We know that if Joe walks into a candy store and pockets some M&M’s without paying for them, he has stolen the M&M’s. What if he stays in his basement during an election and somehow accrues 81 million votes and manages to win several key states late at night only after a series of strange interventions in a handful of key cities? Might that also be a kind of theft? 

Perhaps the title of Mollie Hemingway’s Rigged: How the Media, Big Tech, and the Democrats Seized Our Elections puts it more precisely. The election was not stolen outright. It was misappropriated by the forces Hemingway identifies: the media, which hated Trump, Big Tech (Mark Zuckerberg, Twitter, etc.), and the Democrats, who in several states used the COVID emergency as an excuse to circumvent the Constitution and change election procedures by executive fiat rather than (as mandated by the Constitution) through the state legislatures.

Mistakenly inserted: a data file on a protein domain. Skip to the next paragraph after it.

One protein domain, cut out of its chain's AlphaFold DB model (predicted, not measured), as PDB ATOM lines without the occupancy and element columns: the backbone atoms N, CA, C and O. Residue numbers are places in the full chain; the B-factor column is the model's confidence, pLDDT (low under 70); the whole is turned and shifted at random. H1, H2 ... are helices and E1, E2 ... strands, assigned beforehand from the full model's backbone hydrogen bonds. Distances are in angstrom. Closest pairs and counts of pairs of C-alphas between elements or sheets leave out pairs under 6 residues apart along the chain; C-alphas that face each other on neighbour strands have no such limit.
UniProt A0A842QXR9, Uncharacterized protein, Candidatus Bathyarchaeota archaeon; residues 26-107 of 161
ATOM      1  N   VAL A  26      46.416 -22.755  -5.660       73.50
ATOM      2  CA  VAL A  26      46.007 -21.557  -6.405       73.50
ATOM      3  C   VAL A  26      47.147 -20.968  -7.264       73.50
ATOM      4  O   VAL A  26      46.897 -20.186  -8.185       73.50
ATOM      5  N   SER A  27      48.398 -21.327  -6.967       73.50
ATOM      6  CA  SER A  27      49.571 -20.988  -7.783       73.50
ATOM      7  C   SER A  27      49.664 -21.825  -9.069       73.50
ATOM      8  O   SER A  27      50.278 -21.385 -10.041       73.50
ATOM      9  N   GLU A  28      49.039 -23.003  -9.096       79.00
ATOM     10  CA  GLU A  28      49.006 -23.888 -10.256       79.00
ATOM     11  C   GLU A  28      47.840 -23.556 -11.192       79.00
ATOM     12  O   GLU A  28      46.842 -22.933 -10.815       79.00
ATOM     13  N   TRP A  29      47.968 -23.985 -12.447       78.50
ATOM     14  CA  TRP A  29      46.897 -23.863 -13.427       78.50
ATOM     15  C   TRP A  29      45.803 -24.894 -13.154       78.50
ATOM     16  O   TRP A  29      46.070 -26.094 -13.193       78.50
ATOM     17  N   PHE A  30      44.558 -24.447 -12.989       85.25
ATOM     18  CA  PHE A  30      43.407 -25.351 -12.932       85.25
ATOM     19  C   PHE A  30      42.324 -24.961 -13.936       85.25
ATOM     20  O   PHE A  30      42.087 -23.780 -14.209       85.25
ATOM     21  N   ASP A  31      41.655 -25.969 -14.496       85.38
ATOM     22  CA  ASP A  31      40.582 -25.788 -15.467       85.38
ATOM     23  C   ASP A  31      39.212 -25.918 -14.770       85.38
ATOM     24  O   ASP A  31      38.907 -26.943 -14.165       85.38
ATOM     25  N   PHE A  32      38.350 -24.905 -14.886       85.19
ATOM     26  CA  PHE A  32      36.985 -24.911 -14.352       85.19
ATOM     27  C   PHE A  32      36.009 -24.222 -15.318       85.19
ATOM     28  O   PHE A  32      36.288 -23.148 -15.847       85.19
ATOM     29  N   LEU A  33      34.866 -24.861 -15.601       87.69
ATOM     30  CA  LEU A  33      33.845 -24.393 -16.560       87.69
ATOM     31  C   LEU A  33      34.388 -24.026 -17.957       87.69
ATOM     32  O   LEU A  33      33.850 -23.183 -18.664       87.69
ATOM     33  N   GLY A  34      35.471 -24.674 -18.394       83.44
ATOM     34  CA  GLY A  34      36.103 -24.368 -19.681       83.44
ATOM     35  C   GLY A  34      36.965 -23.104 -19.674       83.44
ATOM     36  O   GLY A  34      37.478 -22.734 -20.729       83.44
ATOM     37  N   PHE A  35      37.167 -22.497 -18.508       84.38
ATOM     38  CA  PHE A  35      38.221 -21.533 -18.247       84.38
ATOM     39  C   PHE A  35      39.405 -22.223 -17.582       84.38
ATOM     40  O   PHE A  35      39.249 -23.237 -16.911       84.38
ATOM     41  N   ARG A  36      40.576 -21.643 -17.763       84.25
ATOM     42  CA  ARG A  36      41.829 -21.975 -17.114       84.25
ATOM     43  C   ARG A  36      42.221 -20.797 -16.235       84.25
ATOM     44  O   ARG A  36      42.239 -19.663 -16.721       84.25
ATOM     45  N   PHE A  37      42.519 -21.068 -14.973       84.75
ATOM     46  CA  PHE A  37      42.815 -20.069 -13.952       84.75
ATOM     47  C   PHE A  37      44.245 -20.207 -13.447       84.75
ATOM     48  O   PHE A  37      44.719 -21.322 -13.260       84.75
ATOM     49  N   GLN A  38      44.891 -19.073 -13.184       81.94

Did that constitutionally dubious procedure mean that the election was stolen? Maybe not. But surely it casts a shadow. And you can be sure if the partisan shoe were on the other foot the media would not be so quiescent. Just imagine if election procedures were changed by secretaries of state or governors and a Republican won! There would be hell to pay, and rightly so. 

Mark Zuckerberg spent nearly half a billion dollars in a (successful) effort to influence the election. Does that implicate the idea of stealing? Again, imagine if some conservative were to do the same thing and his candidate won. Would the New York Times nod approvingly?